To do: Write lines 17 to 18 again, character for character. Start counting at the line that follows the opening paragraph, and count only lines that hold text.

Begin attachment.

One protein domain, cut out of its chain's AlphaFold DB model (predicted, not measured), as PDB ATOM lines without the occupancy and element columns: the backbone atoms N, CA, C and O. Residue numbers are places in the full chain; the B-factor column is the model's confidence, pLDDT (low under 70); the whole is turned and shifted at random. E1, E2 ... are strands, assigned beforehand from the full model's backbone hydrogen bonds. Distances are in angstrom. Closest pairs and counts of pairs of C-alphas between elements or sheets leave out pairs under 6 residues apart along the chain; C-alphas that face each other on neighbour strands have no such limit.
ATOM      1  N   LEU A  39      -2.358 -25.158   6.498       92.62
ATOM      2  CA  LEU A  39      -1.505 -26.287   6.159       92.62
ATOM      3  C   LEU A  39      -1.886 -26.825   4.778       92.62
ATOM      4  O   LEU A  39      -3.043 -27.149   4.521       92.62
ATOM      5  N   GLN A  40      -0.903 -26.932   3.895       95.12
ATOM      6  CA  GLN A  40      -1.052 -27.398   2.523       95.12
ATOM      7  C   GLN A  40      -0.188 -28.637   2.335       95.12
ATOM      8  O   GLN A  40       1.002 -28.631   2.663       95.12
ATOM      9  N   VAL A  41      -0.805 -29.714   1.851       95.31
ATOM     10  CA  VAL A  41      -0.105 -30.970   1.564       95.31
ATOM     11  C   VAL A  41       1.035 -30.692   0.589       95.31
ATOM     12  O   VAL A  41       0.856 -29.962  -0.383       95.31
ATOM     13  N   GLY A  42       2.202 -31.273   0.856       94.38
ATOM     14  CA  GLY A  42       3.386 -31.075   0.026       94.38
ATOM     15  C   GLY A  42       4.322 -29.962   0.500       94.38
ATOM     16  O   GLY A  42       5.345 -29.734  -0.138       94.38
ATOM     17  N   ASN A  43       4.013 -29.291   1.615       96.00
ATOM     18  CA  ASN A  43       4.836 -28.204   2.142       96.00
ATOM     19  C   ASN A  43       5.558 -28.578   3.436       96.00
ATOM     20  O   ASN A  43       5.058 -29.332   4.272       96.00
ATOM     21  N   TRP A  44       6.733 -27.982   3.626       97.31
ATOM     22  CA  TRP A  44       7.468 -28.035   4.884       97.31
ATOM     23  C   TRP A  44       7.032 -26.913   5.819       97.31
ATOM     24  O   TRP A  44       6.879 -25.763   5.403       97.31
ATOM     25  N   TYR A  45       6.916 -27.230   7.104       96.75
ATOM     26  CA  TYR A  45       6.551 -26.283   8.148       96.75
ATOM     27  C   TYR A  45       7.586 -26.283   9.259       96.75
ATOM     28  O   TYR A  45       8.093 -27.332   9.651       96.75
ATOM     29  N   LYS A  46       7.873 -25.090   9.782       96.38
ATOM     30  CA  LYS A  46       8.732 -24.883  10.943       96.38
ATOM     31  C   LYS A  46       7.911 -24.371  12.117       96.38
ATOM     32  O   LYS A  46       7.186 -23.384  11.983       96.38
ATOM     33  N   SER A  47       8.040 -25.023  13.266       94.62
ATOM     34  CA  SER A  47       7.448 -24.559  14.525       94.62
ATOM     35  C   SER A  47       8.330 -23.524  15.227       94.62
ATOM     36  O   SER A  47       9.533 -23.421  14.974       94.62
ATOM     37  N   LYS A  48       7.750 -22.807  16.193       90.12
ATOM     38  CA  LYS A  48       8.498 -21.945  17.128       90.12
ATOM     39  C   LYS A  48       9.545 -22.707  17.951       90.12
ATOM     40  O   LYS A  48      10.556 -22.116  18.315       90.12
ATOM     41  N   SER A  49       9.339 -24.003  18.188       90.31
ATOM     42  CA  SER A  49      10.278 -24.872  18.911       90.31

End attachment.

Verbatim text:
ATOM     17  N   ASN A  43       4.013 -29.291   1.615       96.00
ATOM     18  CA  ASN A  43       4.836 -28.204   2.142       96.00